To investigate the gene mutants of QS-F with passaging in Vero cells, the complete genomes of QS-F-P3, QS-FP15, QS-F-P30, and QS-F-P45 were sequenced and the mutations were summarized in Table 1. Compared to QSF-P15, only one mutation was occurred on QS-F-P30, and QS-F-P45 had no mutation compared to P30 which means QS-F-P30 has a good genetic stability. Compared to QS-FP3, 46.1% (6/13) amino acid mutants in QS-F-P30 were found in both V protein and P protein, and other mutants were located in M protein, F protein, HN protein and L protein, respectively. It's reported that V protein is an important viral factor which could reduce the expression of type I interferon and interleukin 6 during infection (Xu et al. 2012). In addition, there are evidences demonstrated that V protein is related to the neurotoxicity in infected animals (Xu et al. 2012).
Position Gene segment QS-F-P3 QS-F-P15 QS-F-P30 Nucleotide Amino acids Nucleotide Amino acids Nucleotide Amino acids 2180 V/P A K A K G E 2300 V/P C/A H/T A T A T 2321 V/P T/A S/T A T A T 2329 V/P C/A H/Q A Q A Q 2360-2361 V/P TA/GC Y/A GC A GC A 2388 V/P T/A I/N A N A N 3355 M A E G G G G 5243 F C P T L T L 5058 F C H C H C H 7395 HN C T T I T I 9315 L C S G C G C 9418 L A L C L C L 14, 989 L G K A K A K 15, 259 L-3′UTR A - G - G -
Table 1. Comparison of the nucleotide sequences of QS-F-P3, QS-F-P15 and QS-F-P30.
To analyze whether QS-F-P30 were highly attenuated with continuous passage in Vero cells, a good animal model should be used. It has been proved that monkey kidney cells are suitable for the attenuation of wild type MuV (Sauder et al. 2006). Although monkey neurovirulence test (MNVT) is usually used to assess the neurovirulence of MuV, more and more studies demonstrated that the result of MNVT is not consistent with the neurovirulence level of MuV in humans (Rubin and Afzal 2011). Rubin et al. reported that the newborn rat model showed promising results (Rubin et al. 2000). In 2005, The scientific workshop on neurovirulence testing of live attenuated viral vaccines in Geneva, the newborn rat model was recommended (Iabs 2006). Here we constructed an improved newborn rat neurovirulence evaluation model. One-day-old Wistar rats (Beijing Vital River Laboratory Animal Technology Co., Ltd.) were intracranially injected (i.c.) with DMEM, QS-F-P3 or QS-F-P30, respectively, at a dose of 100 CCID50 in a volume of 10 μL (n = 10–16). The inoculation site was located in the left parietal area of the skull (~ 2 mm left of midline and midway between the bregma and lambda). The rats were euthanized with chloral hydrate at 25 dpi. Brains were removed and fixed in 4% paraformaldehyde for 24 h. Fixed brains were cut in half in the sagittal plane along the anatomical midline. A single 80-μm-thick section was obtained from each hemisphere at a depth of 0.5–1.0 mm from the surface by Vibratome (LEICA VT1200S, Germany). Then, the neurovirulence score (hydrocephalus severity) is expressed as a percentage, the quotient of the cross-sectional area of the entire brain (excluding the cerebellum) and the cross-sectional area of the lateral ventricle. As shown in Fig. 1E, the sections of rat brain infected with QS-F-P30 or DMEM exhibited no nerve injury. Enlarged ventricle occupied 5.6% of the total brain cross-sectional area in QS-F-P3, and the neurovirulence scores of QS-F-P30 were reduced by 92% compared to the QS-F-P3 (Fig. 1F). It illustrates that QS-F-P30 has been highly attenuated after long term of passages in Vero cells.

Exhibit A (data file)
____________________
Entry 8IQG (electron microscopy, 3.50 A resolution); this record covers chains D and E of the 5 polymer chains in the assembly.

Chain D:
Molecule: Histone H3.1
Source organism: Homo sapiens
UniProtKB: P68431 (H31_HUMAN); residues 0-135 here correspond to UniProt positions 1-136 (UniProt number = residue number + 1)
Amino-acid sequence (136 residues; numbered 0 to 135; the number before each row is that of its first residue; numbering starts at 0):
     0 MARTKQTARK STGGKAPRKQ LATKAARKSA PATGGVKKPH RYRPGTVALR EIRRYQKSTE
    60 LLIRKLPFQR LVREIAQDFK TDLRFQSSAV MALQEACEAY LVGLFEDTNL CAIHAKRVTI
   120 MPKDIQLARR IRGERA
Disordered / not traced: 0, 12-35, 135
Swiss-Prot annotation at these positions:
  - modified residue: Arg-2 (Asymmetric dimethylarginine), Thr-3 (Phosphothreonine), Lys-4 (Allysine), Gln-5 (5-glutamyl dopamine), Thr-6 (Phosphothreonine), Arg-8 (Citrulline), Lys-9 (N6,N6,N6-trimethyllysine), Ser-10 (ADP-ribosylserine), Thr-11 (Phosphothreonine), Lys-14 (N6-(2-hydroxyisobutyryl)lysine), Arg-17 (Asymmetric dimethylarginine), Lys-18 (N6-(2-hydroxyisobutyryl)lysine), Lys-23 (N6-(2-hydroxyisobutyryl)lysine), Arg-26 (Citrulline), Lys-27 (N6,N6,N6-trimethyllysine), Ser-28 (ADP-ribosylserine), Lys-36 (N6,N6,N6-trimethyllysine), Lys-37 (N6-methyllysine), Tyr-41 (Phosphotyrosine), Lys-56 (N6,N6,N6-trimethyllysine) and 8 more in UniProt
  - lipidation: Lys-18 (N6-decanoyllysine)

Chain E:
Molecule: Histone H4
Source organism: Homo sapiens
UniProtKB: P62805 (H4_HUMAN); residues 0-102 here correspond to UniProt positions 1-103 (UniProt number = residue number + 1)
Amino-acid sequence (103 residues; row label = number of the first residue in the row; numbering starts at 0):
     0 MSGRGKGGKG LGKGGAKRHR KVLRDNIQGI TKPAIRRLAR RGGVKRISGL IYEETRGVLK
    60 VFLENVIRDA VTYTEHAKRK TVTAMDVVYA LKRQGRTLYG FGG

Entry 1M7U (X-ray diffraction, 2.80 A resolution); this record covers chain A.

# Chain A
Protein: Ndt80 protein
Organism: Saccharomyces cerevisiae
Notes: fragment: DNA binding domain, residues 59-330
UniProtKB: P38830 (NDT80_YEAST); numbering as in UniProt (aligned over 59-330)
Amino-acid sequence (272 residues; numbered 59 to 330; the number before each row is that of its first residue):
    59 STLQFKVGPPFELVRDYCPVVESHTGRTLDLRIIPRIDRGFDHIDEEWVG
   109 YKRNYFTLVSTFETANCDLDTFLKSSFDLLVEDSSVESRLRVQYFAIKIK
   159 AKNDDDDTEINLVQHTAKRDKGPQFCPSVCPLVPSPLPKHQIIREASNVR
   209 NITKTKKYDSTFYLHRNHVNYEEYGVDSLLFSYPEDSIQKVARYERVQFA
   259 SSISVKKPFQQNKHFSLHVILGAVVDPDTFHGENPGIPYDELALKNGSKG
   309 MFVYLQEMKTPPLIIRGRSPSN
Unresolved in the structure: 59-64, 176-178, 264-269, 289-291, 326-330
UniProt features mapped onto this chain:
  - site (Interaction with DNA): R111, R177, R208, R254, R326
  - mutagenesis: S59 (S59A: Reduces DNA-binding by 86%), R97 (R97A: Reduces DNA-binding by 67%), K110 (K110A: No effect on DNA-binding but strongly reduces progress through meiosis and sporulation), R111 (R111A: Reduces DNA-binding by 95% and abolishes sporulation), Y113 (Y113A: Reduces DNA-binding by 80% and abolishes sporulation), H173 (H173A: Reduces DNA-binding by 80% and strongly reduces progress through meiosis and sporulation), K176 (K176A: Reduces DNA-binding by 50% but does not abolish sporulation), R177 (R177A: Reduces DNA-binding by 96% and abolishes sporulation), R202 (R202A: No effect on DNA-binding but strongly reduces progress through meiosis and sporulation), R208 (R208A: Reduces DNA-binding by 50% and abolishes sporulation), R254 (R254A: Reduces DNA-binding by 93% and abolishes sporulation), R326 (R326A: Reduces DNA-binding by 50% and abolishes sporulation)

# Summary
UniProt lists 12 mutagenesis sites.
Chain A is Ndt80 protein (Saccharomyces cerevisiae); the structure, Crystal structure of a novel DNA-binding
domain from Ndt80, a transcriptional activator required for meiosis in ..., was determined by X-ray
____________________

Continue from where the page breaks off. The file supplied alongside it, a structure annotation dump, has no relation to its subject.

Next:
To investigate whether the passaging in vitro affect the immunogenicity of QS-F in vivo, 5 to 6-week-old Balb/c mice were immunized by the intramuscular (i.m.) route with 4 × 105 CCID50 of QS-F-P3 and QS-F-P30 respectively, and boosted at 21 dpi. After 14 days post boost, blood was collected and sera were separated for the neutralization assays. It was noted that the neutralizing antibody titers of mice in QS-F-P30 (26.68 ± 20.05) group were equal with QS-F-P3 (24.04 ± 17.44) group (Fig. 1G), indicating that the immunogenicity of QS-F was not affected by continuous passaging.
In summary, we have developed a novel MuV vaccine candidate, which exhibited low neurovirulence in newborn rats, and had good neutralization activity in vitro. Further work will focus on attenuated mechanism of QS-F-P30.